What Do You Do If Your Car Battery Dies?

If your car battery dies then it is important that you know how to get the battery working again quickly. Failing to do so could cause a number of potential problems, which is why understanding what to do if the car battery dies is so important for any car driver.

What Happens When My Car Battery Dies?

When your car battery dies or is otherwise in the process of dying, you will notice a number of obvious problems. These problems can include the following issues, that you should always be aware of and on the lookout for:

  • The engine doesn’t start properly — if your engine is really slow to start, or doesn’t start at all, then it is likely that you could have a problem with your car’s battery being dead. This is one of the most obvious signs and will usually give you a little warning before the battery completely dies as well, which is always useful to know as it will give you time to get prepared in advance.
    • If you find that it seems to be temperamental when starting, though, the problem might not be with the battery itself but instead with the connectors.
  • Lights don’t work — your car’s battery is the sole source of electricity for all of the different electrical components of your vehicle, such as the dashboard lights. If these do not illuminate properly or don’t even light up at all, then the car’s battery condition is likely to blame for this problem.
  • You’ve jump-started the vehicle’s engine before — this is an obvious sign, of course. If you’ve had to jump start the vehicle’s engine at some point in the past then it is likely that you have had problems with the vehicle’s battery before, and should look at getting it replaced.

So, you’ve come to the conclusion that your car battery has died or is otherwise dying. What now?

What To Do Next?

Once you have come to the conclusion that your car’s battery has died, you will need to think about your next steps. There are two different options available to you, really; either you need to jumpstart the car to give the battery a new lease of life, or you need to otherwise get the vehicle to a safe position and call out a team of vehicle repair and car battery repair experts to help you get back on the road again.


In order to jumpstart your vehicle, you will need to first get your jumpstart cables; all vehicles should keep these somewhere safe and accessible, as you could need them one day in order to jumpstart your vehicle. Next, you will need to find another vehicle with a battery that has the same voltage as your own; this ‘good Samaritan’ vehicle will be the one who will donate a little bit of juice for your own vehicle’s battery.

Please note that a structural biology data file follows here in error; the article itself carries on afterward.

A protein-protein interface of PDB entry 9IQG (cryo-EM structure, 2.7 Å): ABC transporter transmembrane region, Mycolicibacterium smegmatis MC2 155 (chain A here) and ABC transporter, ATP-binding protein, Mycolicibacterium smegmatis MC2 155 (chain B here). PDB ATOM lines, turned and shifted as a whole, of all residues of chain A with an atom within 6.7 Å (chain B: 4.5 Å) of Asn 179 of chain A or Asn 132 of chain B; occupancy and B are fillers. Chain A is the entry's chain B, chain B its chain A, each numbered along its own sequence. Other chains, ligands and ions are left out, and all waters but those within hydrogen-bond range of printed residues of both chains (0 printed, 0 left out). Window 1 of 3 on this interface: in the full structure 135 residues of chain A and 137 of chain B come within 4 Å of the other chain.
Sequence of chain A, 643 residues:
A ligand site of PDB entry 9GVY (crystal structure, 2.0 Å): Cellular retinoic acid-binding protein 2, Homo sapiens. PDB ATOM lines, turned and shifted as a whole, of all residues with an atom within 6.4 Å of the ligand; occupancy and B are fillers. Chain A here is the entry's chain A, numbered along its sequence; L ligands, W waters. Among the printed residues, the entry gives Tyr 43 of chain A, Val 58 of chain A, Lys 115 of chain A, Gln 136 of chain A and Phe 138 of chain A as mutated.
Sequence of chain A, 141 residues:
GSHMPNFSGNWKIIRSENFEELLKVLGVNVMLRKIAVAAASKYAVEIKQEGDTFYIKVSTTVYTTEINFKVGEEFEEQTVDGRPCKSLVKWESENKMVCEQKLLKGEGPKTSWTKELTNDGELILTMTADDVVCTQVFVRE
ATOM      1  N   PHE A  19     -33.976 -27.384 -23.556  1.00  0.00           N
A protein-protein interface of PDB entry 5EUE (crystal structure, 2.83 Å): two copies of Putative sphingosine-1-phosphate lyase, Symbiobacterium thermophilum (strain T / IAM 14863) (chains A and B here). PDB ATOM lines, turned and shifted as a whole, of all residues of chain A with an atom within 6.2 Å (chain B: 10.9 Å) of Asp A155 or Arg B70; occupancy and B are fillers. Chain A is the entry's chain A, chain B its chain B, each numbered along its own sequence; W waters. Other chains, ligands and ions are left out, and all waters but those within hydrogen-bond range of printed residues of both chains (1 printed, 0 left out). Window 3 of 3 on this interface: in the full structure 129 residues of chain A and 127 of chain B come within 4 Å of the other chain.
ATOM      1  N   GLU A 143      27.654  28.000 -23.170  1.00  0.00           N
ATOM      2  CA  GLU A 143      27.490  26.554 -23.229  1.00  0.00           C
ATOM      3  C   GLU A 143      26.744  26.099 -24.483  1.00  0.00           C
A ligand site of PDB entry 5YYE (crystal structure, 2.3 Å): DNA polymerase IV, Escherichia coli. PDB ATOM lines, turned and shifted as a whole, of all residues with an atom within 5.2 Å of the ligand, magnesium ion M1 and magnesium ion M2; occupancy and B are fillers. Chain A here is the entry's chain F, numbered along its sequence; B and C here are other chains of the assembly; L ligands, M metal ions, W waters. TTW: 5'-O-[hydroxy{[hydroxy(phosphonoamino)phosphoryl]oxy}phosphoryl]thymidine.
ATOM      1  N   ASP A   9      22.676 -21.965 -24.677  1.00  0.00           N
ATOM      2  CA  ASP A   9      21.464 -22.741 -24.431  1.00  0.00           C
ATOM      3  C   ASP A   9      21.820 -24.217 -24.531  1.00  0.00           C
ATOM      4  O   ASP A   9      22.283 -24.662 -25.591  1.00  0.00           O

Start by making sure that both vehicles are fully secured. Once this is the case, the jump cable leads can be hooked up the Samaritan’s vehicle’s battery and your own. Once this has been set up properly, you can then get the working vehicle to turn on and run for a few minutes—at which point, you can try to start your own BMW.

Jumpstarting is normally a fairly reliable way of getting your car started again, but if it doesn’t work, it is important to consider the possibility that your car’s battery has had it, and cannot be fixed—at which point, professional help will be required.

It is important to note that jump starting a vehicle is not a form of car battery repair; rather, when you are jumpstarting the vehicle, you are merely delaying the inevitable. Jumpstarting should thus be used as a means to get the vehicle going again until you can get the battery fixed by your local BMW service Roseville team.

Professional Help

If you cannot get your car to start by jump starting it, or if there is no one around to help you jumpstart it, then your only option is to call out your local BMW service team to help you replace the battery of the vehicle. Once this has been done, your vehicle should be as good as new once again and you can get on with your day. An experienced team such as ours at Ryan GMW will easily be able to help you get your vehicle’s battery replaced, so there is no need to panic!

Book your appointment here and select the most convenient time for you. You can also call Ryan GMW at (530) 305-2499 for further information on your BMW’s battery problems.

How To Prevent Car Battery Drain?

Have you ever wondered what would happen if your vehicle didn’t have a battery? Probably not. Most everyone knows that the battery is the start of everything your car does. It allows accessory features to work, including your radio and lights. It is also responsible for giving your ignition system enough juice to fire the motor. Without a fully operational battery, you can’t do anything with your vehicle. In some rare cases, those that are equipped with fully electronic doors and locks, you might not be able to enter the car.